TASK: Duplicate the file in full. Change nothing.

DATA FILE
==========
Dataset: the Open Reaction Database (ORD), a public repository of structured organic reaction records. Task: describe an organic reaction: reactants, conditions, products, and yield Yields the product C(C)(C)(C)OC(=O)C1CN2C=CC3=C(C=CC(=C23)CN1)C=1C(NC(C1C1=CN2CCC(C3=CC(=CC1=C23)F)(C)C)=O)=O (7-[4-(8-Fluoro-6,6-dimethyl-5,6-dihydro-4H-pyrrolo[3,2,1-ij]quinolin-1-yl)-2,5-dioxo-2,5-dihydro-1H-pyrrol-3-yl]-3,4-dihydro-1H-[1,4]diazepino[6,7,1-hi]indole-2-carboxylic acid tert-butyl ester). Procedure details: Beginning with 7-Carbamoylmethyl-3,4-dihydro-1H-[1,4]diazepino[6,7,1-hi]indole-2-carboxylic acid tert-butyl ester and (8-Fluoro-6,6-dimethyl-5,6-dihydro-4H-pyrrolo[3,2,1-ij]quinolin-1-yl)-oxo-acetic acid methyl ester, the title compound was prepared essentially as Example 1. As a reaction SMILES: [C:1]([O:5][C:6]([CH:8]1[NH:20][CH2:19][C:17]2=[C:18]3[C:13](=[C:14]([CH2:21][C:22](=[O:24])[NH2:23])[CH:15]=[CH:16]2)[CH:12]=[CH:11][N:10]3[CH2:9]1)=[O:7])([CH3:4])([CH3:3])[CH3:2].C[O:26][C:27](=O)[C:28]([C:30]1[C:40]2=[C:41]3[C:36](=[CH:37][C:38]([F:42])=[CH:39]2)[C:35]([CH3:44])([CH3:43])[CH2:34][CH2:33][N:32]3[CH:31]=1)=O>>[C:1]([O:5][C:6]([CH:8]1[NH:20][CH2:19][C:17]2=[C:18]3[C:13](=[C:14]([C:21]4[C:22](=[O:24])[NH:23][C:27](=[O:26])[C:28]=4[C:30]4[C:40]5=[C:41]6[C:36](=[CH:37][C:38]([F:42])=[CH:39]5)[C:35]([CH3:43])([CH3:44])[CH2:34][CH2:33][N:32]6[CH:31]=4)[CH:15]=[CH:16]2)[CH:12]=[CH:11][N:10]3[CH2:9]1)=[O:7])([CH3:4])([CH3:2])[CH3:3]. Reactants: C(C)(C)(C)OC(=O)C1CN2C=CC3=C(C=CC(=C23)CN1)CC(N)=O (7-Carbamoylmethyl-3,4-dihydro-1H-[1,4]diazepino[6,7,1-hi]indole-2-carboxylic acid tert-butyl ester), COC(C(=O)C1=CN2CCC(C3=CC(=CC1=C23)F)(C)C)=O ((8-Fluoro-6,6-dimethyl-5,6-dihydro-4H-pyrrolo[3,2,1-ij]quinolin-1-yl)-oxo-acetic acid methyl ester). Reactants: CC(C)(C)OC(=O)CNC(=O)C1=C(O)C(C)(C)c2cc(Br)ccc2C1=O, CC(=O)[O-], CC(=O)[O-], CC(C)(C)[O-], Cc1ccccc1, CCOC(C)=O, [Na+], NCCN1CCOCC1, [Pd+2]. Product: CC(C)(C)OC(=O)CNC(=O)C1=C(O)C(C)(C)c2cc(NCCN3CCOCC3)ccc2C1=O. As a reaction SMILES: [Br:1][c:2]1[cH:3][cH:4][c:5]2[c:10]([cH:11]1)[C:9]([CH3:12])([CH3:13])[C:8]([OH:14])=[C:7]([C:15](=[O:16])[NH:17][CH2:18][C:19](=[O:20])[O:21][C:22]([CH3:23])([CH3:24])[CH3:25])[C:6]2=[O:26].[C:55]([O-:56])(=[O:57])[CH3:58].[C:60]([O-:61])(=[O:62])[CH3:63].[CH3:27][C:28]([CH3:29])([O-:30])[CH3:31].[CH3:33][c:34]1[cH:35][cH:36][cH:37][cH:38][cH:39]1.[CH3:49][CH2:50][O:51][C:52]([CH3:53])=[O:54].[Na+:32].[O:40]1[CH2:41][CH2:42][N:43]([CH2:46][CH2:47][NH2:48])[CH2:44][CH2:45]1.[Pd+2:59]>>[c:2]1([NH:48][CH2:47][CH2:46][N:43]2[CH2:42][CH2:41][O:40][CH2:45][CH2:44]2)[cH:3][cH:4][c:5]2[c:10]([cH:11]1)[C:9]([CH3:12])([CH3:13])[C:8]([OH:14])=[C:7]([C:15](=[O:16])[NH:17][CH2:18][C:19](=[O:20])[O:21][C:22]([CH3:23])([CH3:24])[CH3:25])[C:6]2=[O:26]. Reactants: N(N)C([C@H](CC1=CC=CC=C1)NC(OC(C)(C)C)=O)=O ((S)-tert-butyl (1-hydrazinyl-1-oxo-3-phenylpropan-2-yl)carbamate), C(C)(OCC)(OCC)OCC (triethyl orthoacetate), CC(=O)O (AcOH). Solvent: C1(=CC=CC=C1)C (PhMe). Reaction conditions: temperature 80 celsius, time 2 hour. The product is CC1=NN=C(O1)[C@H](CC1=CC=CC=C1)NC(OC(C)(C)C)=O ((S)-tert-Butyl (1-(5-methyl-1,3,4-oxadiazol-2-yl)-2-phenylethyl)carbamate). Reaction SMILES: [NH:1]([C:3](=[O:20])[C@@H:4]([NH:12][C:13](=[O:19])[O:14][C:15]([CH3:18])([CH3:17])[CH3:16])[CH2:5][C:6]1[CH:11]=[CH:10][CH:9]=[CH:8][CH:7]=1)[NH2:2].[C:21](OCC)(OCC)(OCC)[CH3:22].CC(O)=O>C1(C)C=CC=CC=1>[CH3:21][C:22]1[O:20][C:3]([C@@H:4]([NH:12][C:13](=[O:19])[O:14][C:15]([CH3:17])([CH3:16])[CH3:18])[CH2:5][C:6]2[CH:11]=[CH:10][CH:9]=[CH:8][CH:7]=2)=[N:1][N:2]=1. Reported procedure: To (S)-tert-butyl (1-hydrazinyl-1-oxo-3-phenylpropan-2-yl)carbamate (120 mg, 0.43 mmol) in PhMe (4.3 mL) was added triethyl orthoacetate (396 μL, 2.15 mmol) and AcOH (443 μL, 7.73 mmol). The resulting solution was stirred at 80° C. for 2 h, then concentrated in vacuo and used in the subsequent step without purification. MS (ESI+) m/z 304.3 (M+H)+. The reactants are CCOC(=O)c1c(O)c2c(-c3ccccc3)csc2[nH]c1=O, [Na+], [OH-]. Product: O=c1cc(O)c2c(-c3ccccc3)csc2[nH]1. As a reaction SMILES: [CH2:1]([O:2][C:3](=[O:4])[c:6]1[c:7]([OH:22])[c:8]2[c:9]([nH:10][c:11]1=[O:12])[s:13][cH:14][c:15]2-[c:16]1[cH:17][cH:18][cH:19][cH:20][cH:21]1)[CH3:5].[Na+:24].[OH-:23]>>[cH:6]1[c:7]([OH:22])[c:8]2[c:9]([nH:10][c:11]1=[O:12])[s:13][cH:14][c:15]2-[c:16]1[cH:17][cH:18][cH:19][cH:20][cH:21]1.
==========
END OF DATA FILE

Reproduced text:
Dataset: the Open Reaction Database (ORD), a public repository of structured organic reaction records. Task: describe an organic reaction: reactants, conditions, products, and yield Yields the product C(C)(C)(C)OC(=O)C1CN2C=CC3=C(C=CC(=C23)CN1)C=1C(NC(C1C1=CN2CCC(C3=CC(=CC1=C23)F)(C)C)=O)=O (7-[4-(8-Fluoro-6,6-dimethyl-5,6-dihydro-4H-pyrrolo[3,2,1-ij]quinolin-1-yl)-2,5-dioxo-2,5-dihydro-1H-pyrrol-3-yl]-3,4-dihydro-1H-[1,4]diazepino[6,7,1-hi]indole-2-carboxylic acid tert-butyl ester). Procedure details: Beginning with 7-Carbamoylmethyl-3,4-dihydro-1H-[1,4]diazepino[6,7,1-hi]indole-2-carboxylic acid tert-butyl ester and (8-Fluoro-6,6-dimethyl-5,6-dihydro-4H-pyrrolo[3,2,1-ij]quinolin-1-yl)-oxo-acetic acid methyl ester, the title compound was prepared essentially as Example 1. As a reaction SMILES: [C:1]([O:5][C:6]([CH:8]1[NH:20][CH2:19][C:17]2=[C:18]3[C:13](=[C:14]([CH2:21][C:22](=[O:24])[NH2:23])[CH:15]=[CH:16]2)[CH:12]=[CH:11][N:10]3[CH2:9]1)=[O:7])([CH3:4])([CH3:3])[CH3:2].C[O:26][C:27](=O)[C:28]([C:30]1[C:40]2=[C:41]3[C:36](=[CH:37][C:38]([F:42])=[CH:39]2)[C:35]([CH3:44])([CH3:43])[CH2:34][CH2:33][N:32]3[CH:31]=1)=O>>[C:1]([O:5][C:6]([CH:8]1[NH:20][CH2:19][C:17]2=[C:18]3[C:13](=[C:14]([C:21]4[C:22](=[O:24])[NH:23][C:27](=[O:26])[C:28]=4[C:30]4[C:40]5=[C:41]6[C:36](=[CH:37][C:38]([F:42])=[CH:39]5)[C:35]([CH3:43])([CH3:44])[CH2:34][CH2:33][N:32]6[CH:31]=4)[CH:15]=[CH:16]2)[CH:12]=[CH:11][N:10]3[CH2:9]1)=[O:7])([CH3:4])([CH3:2])[CH3:3]. Reactants: C(C)(C)(C)OC(=O)C1CN2C=CC3=C(C=CC(=C23)CN1)CC(N)=O (7-Carbamoylmethyl-3,4-dihydro-1H-[1,4]diazepino[6,7,1-hi]indole-2-carboxylic acid tert-butyl ester), COC(C(=O)C1=CN2CCC(C3=CC(=CC1=C23)F)(C)C)=O ((8-Fluoro-6,6-dimethyl-5,6-dihydro-4H-pyrrolo[3,2,1-ij]quinolin-1-yl)-oxo-acetic acid methyl ester). Reactants: CC(C)(C)OC(=O)CNC(=O)C1=C(O)C(C)(C)c2cc(Br)ccc2C1=O, CC(=O)[O-], CC(=O)[O-], CC(C)(C)[O-], Cc1ccccc1, CCOC(C)=O, [Na+], NCCN1CCOCC1, [Pd+2]. Product: CC(C)(C)OC(=O)CNC(=O)C1=C(O)C(C)(C)c2cc(NCCN3CCOCC3)ccc2C1=O. As a reaction SMILES: [Br:1][c:2]1[cH:3][cH:4][c:5]2[c:10]([cH:11]1)[C:9]([CH3:12])([CH3:13])[C:8]([OH:14])=[C:7]([C:15](=[O:16])[NH:17][CH2:18][C:19](=[O:20])[O:21][C:22]([CH3:23])([CH3:24])[CH3:25])[C:6]2=[O:26].[C:55]([O-:56])(=[O:57])[CH3:58].[C:60]([O-:61])(=[O:62])[CH3:63].[CH3:27][C:28]([CH3:29])([O-:30])[CH3:31].[CH3:33][c:34]1[cH:35][cH:36][cH:37][cH:38][cH:39]1.[CH3:49][CH2:50][O:51][C:52]([CH3:53])=[O:54].[Na+:32].[O:40]1[CH2:41][CH2:42][N:43]([CH2:46][CH2:47][NH2:48])[CH2:44][CH2:45]1.[Pd+2:59]>>[c:2]1([NH:48][CH2:47][CH2:46][N:43]2[CH2:42][CH2:41][O:40][CH2:45][CH2:44]2)[cH:3][cH:4][c:5]2[c:10]([cH:11]1)[C:9]([CH3:12])([CH3:13])[C:8]([OH:14])=[C:7]([C:15](=[O:16])[NH:17][CH2:18][C:19](=[O:20])[O:21][C:22]([CH3:23])([CH3:24])[CH3:25])[C:6]2=[O:26]. Reactants: N(N)C([C@H](CC1=CC=CC=C1)NC(OC(C)(C)C)=O)=O ((S)-tert-butyl (1-hydrazinyl-1-oxo-3-phenylpropan-2-yl)carbamate), C(C)(OCC)(OCC)OCC (triethyl orthoacetate), CC(=O)O (AcOH). Solvent: C1(=CC=CC=C1)C (PhMe). Reaction conditions: temperature 80 celsius, time 2 hour. The product is CC1=NN=C(O1)[C@H](CC1=CC=CC=C1)NC(OC(C)(C)C)=O ((S)-tert-Butyl (1-(5-methyl-1,3,4-oxadiazol-2-yl)-2-phenylethyl)carbamate). Reaction SMILES: [NH:1]([C:3](=[O:20])[C@@H:4]([NH:12][C:13](=[O:19])[O:14][C:15]([CH3:18])([CH3:17])[CH3:16])[CH2:5][C:6]1[CH:11]=[CH:10][CH:9]=[CH:8][CH:7]=1)[NH2:2].[C:21](OCC)(OCC)(OCC)[CH3:22].CC(O)=O>C1(C)C=CC=CC=1>[CH3:21][C:22]1[O:20][C:3]([C@@H:4]([NH:12][C:13](=[O:19])[O:14][C:15]([CH3:17])([CH3:16])[CH3:18])[CH2:5][C:6]2[CH:11]=[CH:10][CH:9]=[CH:8][CH:7]=2)=[N:1][N:2]=1. Reported procedure: To (S)-tert-butyl (1-hydrazinyl-1-oxo-3-phenylpropan-2-yl)carbamate (120 mg, 0.43 mmol) in PhMe (4.3 mL) was added triethyl orthoacetate (396 μL, 2.15 mmol) and AcOH (443 μL, 7.73 mmol). The resulting solution was stirred at 80° C. for 2 h, then concentrated in vacuo and used in the subsequent step without purification. MS (ESI+) m/z 304.3 (M+H)+. The reactants are CCOC(=O)c1c(O)c2c(-c3ccccc3)csc2[nH]c1=O, [Na+], [OH-]. Product: O=c1cc(O)c2c(-c3ccccc3)csc2[nH]1. As a reaction SMILES: [CH2:1]([O:2][C:3](=[O:4])[c:6]1[c:7]([OH:22])[c:8]2[c:9]([nH:10][c:11]1=[O:12])[s:13][cH:14][c:15]2-[c:16]1[cH:17][cH:18][cH:19][cH:20][cH:21]1)[CH3:5].[Na+:24].[OH-:23]>>[cH:6]1[c:7]([OH:22])[c:8]2[c:9]([nH:10][c:11]1=[O:12])[s:13][cH:14][c:15]2-[c:16]1[cH:17][cH:18][cH:19][cH:20][cH:21]1.